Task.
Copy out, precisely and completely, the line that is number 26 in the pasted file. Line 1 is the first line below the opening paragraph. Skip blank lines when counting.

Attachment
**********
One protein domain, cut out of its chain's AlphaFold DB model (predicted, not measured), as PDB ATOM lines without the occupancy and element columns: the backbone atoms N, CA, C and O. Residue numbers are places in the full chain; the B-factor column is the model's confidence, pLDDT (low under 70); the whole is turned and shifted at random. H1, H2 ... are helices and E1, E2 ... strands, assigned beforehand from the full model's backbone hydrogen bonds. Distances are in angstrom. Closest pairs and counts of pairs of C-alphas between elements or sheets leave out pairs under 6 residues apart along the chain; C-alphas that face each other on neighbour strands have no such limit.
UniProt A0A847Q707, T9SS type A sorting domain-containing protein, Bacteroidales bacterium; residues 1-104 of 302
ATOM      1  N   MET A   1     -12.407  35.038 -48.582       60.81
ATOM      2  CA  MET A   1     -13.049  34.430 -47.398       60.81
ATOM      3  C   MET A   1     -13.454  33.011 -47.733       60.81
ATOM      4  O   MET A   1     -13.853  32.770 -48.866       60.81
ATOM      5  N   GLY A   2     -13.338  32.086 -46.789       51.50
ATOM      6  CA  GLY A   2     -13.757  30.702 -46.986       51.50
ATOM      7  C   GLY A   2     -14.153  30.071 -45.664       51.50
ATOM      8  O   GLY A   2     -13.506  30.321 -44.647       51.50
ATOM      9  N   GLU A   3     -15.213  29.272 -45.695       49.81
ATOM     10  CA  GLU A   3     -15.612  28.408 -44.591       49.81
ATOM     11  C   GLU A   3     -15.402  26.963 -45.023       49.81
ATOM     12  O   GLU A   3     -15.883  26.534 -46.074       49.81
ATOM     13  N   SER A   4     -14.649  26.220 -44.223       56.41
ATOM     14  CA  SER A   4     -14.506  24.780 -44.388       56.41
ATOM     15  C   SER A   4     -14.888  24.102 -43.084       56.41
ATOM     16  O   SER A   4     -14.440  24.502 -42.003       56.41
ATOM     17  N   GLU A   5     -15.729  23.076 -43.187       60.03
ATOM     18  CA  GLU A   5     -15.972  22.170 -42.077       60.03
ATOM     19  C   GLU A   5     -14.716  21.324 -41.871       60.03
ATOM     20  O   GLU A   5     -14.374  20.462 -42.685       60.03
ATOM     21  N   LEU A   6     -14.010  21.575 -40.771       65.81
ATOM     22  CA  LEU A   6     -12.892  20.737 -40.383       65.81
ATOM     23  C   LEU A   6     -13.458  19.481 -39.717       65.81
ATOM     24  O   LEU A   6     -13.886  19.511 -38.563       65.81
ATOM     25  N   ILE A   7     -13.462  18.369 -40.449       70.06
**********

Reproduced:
ATOM     25  N   ILE A   7     -13.462  18.369 -40.449       70.06